Gord Bradshaw

bradshawAugust 10, 1908 – February 3, 1952

He was unquestionably the greatest hitter the Senior Intercounty Baseball Association ever saw, yet Gord Bradshaw, or Brad, as his friends called him, never got a big-league contract.

In 1930 there was probably no better hitter in America than Gord Bradshaw of the Galt Terriers. He was 21 years old that summer, new to Galt, big, strong, and poised to hit .698. In the long and storied history of the Intercounty, no one has ever come close to that mark. Others have hit well; some have even hit over .400, but no one has threatened n Bradshaw’s record.

The late Stan Markarian, Reporter sportswriter, wrote that Bradshaw’s batting record was one of the most incredible achievements in amateur baseball.

In 1930 Bradshaw, a catcher, drew the attention of the national sports media. They wrote that the Senior Intercounty was the best amateur league in Canada, and one Toronto sportswriter wrote that Bradshaw was the best amateur ball player in the nation.

Growing up, the oldest of 12 children to Red Bradshaw and his wife, Gord was regarded as the best ball player – softball or hardball – in Brantford.

His younger brother Doug, now deceased, was also a ball player who played for the Brantford Red Sox. He looked up to Gord as almost a second father.

“I was a fair ball player but I wasn’t as good as him. He was outstanding.”

So was pitcher Beaner Pickering, or Stan, as his mother called him. The two Brantford boys were inseparable. They were called the “Boy Battery” with the Red Sox. Wrote a Brantford sportswriter: “His work thus far has been the outstanding feature of the local team. Without making Brad’s head swell, it must be admitted he has all the earmarks of a big-leaguer.”

The Terriers obtained Bradshaw and Pickering from the Red Sox in 1929. Brantford mourned the loss of their “gold-dust twins.” A Brantford sportswriter wrote that Brantford had lost its two best players.

But times were tough during that Depression year, and jobs scarce. Robert Scroggins, Terrier executive, offered job security at Scroggins Shoe for the pair.

Their impact in Galt was instant and the Terriers went on to win the league title that season. The husky Bradshaw, 5’10” and 210 lbs., caught every game that season. Pickering pitched part of the final game that gave the Terriers the title. Galt beat the Toronto Native Sons.

“The highly-touted Bradshaw,” wrote a Toronto sportswriter, “who the Leafs (International League) are after, made good with a vengeance. In his first appearance at the plate he drove one far over the right field fence. He also drove two fouls out of the grounds and showed up well behind the plate.”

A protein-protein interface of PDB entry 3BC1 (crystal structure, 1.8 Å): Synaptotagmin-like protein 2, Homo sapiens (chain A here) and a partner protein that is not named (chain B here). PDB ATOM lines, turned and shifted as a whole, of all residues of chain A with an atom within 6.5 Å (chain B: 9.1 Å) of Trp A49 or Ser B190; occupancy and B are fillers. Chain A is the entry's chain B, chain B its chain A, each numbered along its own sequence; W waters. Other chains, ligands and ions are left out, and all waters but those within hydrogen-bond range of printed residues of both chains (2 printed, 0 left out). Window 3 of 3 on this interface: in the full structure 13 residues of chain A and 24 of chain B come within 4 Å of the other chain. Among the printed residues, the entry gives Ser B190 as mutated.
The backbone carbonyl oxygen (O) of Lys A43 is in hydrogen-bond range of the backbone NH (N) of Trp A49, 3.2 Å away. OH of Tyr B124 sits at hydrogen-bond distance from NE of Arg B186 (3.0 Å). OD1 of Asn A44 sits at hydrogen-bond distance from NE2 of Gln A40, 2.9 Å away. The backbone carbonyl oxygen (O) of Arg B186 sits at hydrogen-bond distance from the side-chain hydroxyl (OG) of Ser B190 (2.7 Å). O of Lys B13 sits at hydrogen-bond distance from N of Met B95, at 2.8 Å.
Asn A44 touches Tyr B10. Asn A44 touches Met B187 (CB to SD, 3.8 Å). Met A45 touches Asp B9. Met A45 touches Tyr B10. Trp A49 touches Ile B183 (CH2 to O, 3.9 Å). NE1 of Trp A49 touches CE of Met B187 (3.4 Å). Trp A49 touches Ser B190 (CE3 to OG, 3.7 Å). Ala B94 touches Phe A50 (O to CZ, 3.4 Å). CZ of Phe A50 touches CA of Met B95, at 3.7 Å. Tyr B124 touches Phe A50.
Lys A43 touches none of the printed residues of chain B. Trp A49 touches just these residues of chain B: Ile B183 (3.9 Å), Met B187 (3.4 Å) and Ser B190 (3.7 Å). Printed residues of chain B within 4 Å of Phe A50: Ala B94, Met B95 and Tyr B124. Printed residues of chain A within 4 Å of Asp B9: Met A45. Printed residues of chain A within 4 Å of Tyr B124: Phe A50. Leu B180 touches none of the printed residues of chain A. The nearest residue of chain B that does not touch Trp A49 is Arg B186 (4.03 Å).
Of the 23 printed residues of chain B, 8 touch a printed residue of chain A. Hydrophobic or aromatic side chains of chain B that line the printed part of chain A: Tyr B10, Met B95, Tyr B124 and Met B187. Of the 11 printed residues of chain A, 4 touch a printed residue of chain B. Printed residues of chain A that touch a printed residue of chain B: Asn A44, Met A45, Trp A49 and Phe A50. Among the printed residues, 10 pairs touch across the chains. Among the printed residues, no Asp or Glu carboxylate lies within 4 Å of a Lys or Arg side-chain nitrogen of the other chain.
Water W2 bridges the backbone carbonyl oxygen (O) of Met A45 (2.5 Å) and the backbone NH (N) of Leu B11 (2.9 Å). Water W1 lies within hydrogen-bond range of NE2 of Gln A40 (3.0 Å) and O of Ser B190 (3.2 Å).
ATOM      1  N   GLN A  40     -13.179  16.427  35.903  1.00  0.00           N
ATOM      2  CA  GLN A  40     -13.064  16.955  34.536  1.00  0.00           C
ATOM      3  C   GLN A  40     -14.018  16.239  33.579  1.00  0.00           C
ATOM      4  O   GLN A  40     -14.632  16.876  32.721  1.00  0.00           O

In 1930 Bradshaw won the Arthur Halle Trophy as the league’s most valuable player. He also won the Oscar Hett Trophy as the league’s leading batter. Galt won the Ontario title that season.They did it again in 1932, and their victory was followed by a dinner at the Iroquois Hotel (at the corner of Main and Wellington Streets), with a parade after- wards.

bradshaw2Bradshaw had missed several games that season with a broken finger, though his .698 average was something not easily forgotten. Teammate Claret Hoffman was second in batting with a .400 average.

Even in the OBA playoffs, Bradshaw hit .500 and the pro scouts were watching. Charles Good wrote that Baltimore had offered Bradshaw a contract for the 1931 season, and the Leafs, said scout Bill O’Hara, wanted the talented catcher.

Oscar Hett, longtime umpire and a big Bradshaw booster, thought he had all the tools. Good reported that Hett thought “Bradshaw had very little to learn and should be ready to break into fast company after one trip around the (International) circuit.”

Former Brantford Rd Sox president Larry Pennell said that he remembered Bradshaw well and that he “would have made professional baseball at the upper levels without a doubt.” Said Markarian: “Naturally as a baseball buff from Detroit (visiting Galt in the summer of 1930), I was anxious to see him.” What he saw amazed his 16-year-old eyes. He watched every move he made, and was spellbound. He turned to his friend and asked why Bradshaw wasn’t playing pro.

Hett had arranged a tryout with the Leafs, but Bradshaw never saw the letter the Leafs sent to him via the Terrier executive.

“I’ve seen guys catching in the major leagues, even today, who couldn’t carry his jockstrap,” said Doug. “He was that great.”

Bradshaw never got a chance to turn pro, so we’ll never know what might have been. But he was actively involved in local sports, playing industrial hockey and softball and playing for the Terriers. He even turned to coaching in the mid-1930s, while still playing.

In the spring of 1949 he took the helm of the Galt Terriers until playing coach Tom Padden arrived from New Hampshire.

But he died suddenly, from an aneurysm, in February, 1952. He was only 42.